Let’s be honest here about the NFL: even in its glory years, it was never a monastery. We can point to fine players who were good citizens of high moral character, just as we can point to some unsavory folks. That same Dallas Cowboys team that gave us Tom Landry and Roger Staubach, also gave us Thomas “Hollywood” Henderson and Larry Bethea. Who can forget that 1972 Miami Dolphins team, which included Mercury Morris, who would do some time for drug trafficking? And don’t forget O.J. Oh…wait…he was acquitted…
At the same time, violent criminality in the NFL seems to be a greater problem today than in other eras. Henderson, and Morris were problematic, but they weren’t violent criminals. Morris and Henderson cleaned up their lives whereas Bethea, sadly, committed suicide after being implicated in two armed robberies.
While domestic violence is nothing new in the NFL, there is an undercurrent of murder that is happening in greater frequency. Before the Jovan Belcher disaster, we had Anthony Wayne Smith (charged in three murders), Glenn Sharpe, Rae Carruth, Hubert D. Thompson, Tommy Kane, Eric Naposki, and–from the old school–teammates Jim Dunaway and O.J. Simpson.
(I leave out Marvin Harrison, because he has not been indicted. But, depending on witness accounts and weapon identification, that could easily change.)
Even then, while it is not uncommon to read about NFL players getting into barfights and even domestic disputes, we don’t expect to pull up the news and read about an NFL player killing his girlfriend and then committing suicide. The last murder-suicide in the NFL involved former QB Steve McNair in 2009, and he was on the receiving end of the murder. The last NFL player to commit murder-suicide was a former NFL player: James Tyrer, who shot his wife before killing himself in 1980.
While we cannot minimize the severity of physical assault, one must flip the mother of all switches to pull a firearm, point it at a human being who is not an imminent threat, and pull the trigger. Jovan Belcher shot Kasandra Perkins 9 times before shooting himself in the head in front of his coach and General Manager as police moved in.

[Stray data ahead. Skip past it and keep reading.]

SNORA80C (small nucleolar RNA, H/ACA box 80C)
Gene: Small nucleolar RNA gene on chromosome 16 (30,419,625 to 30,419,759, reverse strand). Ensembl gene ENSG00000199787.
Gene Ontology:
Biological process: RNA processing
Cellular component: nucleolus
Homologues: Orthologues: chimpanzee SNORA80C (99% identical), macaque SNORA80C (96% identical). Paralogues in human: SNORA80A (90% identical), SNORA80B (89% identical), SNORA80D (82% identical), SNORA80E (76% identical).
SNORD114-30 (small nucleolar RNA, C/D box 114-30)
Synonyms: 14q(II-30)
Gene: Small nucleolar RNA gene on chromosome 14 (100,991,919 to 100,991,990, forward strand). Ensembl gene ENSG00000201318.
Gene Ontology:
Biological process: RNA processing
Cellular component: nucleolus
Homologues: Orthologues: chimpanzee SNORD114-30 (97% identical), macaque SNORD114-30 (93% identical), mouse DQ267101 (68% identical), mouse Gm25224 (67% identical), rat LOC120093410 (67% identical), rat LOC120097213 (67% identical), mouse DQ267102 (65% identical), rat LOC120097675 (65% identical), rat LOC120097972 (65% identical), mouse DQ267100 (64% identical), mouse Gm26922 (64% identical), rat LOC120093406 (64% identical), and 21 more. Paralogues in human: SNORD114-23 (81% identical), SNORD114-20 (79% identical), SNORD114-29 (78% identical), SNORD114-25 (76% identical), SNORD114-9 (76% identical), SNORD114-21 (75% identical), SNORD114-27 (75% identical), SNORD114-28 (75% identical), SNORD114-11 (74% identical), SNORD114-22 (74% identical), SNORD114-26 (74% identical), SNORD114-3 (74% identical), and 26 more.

So yes, I’ll grant that Bill Briggs–contributing to NBC Sports–is correct in stating that the new NFL initiative to curb domestic violence among their ranks failed in the case of Kansas City linebacker Jovan Belcher. I would also submit that the problem here is not the quality of an NFL program, but rather fundamental character issues. The NFL tends to recruit thugs, and they are reaping what they are sowing.
If there is a miracle, it is that this happens as infrequently as it does among NFLers.
While every NFL owner would love it if his players were all good citizens who supported the United Way and visited orphans and hospitals regularly, NFL teams don’t draft players primarily on the basis of character. Tim Tebow is a model citizen, but he’s riding the bench right now. Most coaches would love to get the next Roger Staubach (who was squeaky clean), but they’ll settle for a Ben Roethlisberger (who came within an inch of a sexual assault charge).
Either one will get you two Super Bowl rings. And that’s all that matters if you’re an NFL coach, GM, or owner.
Until the NFL starts drafting people on account of their character–and that is not always easy to discern–I see none of that changing.
As for the latest crisis, people must be held to account for their own behavior. Murder is a character issue. As is domestic violence in general.
Can the NFL help their cause? Perhaps. Seriously, though, I doubt that anything they could have done would have headed off the Jovan Belcher disaster.
A man who is intent on committing murder will find a way to do it. Take away the firearm, he’ll use a knife. Take away the knife, he’ll use any number of household implements. This is about personal character.
And as Tolstoy illustrated so well in Anna Karenina, personal character is not so easy to ascertain.